The Mormon Tabernacle Choir performs the famous Les Miserables song “Bring Him Home,” featuring Alfie Boe. This performance leaves you feeling filled with, frankly, indescribable emotions. The musical theater production of Les Miserables and film that came out in 2012 are extraordinary and contain a lot of symbolism, feeling, lessons to be learned, and a genuine connection to whoever the audience is.
Alfie Boe is a loved English tenor and actor, focusing mainly on musical theater. His most critically acclaimed role is acting as Jean Valjean in the Broadway musical “Les Miserables.” His voice is very full, and he can express emotion through his singing. Before becoming a singer in Broadway and the theaters, Alfie had a very humble beginning. He worked polishing cars in Blackpool, England. While polishing cars Alfie could be heard singing opera, not ever expecting to make a career or lifestyle out of it. He went and auditioned for the D’Oyly Carte Opera Company, and after receiving the part hasn’t looked back.
It is funny how life is that way. You do not know what you are capable of until you push yourself to your limits and pursue what you love. Life is about serving others through your talent, and about enjoying the journey. What better way to do this than to expand your horizons to reach your full potential?
The Mormon Tabernacle Choir is a Grammy and Emmy Award-winning, 360-member choir. It is made up of members of The Church of Jesus Christ of Latter-day Saints and performs beautiful and peaceful music during General Conferences, Holidays, and every Sunday. Music and the Spoken Word is a 30-minute production that is broadcast every Sunday morning at 9:30 a.m. During this broadcast, the choir can worship our Lord and Savior by praising Him through the choir’s music and hymns. The Spirit is powerful during these broadcasts, even if you are not attending in person. Music is truly a way to bear testimony of the Savior’s love for us, and in return, we show our love to Him.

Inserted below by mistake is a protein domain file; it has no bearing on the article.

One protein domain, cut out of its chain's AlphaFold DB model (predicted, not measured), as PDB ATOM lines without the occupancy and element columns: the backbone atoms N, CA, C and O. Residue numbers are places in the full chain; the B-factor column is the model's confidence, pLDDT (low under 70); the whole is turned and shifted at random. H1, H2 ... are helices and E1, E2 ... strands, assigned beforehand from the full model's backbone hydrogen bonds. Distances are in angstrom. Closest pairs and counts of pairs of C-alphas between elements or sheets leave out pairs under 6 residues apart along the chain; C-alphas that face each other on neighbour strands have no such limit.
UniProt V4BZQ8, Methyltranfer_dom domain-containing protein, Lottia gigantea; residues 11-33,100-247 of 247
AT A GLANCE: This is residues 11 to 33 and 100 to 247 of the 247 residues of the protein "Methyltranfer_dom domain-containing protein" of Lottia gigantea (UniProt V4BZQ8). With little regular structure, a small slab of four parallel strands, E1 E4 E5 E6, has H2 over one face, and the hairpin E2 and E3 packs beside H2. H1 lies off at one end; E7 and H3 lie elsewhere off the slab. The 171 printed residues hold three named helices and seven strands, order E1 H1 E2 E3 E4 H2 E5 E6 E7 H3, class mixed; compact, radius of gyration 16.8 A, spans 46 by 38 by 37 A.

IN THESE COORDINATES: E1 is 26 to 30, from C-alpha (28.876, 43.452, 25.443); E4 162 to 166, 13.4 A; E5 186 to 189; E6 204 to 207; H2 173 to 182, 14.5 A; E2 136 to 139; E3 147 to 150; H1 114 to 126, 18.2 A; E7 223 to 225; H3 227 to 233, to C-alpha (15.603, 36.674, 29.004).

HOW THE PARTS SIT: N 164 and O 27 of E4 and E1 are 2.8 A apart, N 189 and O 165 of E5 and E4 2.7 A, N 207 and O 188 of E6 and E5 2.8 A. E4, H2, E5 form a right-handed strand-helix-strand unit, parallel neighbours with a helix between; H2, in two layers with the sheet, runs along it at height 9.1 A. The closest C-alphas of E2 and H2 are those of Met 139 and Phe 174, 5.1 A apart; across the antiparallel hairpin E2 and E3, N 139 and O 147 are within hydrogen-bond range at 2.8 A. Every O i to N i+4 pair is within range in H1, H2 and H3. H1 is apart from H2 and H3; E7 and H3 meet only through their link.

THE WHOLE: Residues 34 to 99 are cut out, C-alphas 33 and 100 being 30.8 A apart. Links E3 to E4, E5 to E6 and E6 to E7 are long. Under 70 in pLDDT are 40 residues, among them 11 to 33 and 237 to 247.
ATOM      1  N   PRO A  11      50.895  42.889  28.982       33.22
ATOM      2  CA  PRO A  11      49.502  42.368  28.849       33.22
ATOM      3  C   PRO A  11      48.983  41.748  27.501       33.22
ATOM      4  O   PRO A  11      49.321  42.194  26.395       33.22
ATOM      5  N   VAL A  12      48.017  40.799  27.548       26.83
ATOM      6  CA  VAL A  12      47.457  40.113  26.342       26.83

One of my favorite symbolisms of the theatrical performance, as well as in the cinematic version of Les Miserables, is the manifestation of God’s love and forgiveness to His children. Each one of us has our personal struggles and difficulties, each one of us messes up and will continue to mess up and make mistakes. Although all of our struggles and shortcomings are personal and individualized, all of us have one thing in common. That one thing that is equal to all is our loving and forgiving Father in Heaven, as well as His redeeming Son, Jesus Christ. Les Miserables is filled with hidden as well as apparent symbolism about God and the Gospel of Jesus Christ.
This specific song, “Bring Him Home,” performed by the Mormon Tabernacle Choir and Alfie Boe is a critical part of the play. Jean Valjean, as a father filled with fatherly love, is singing to God, asking Him to hear his prayer. He is singing a prayer to the Lord about allowing this young man to live so that his daughter can be with her love. “You can take, you can give, let him live, let him live. If I die, let me die, let him live.”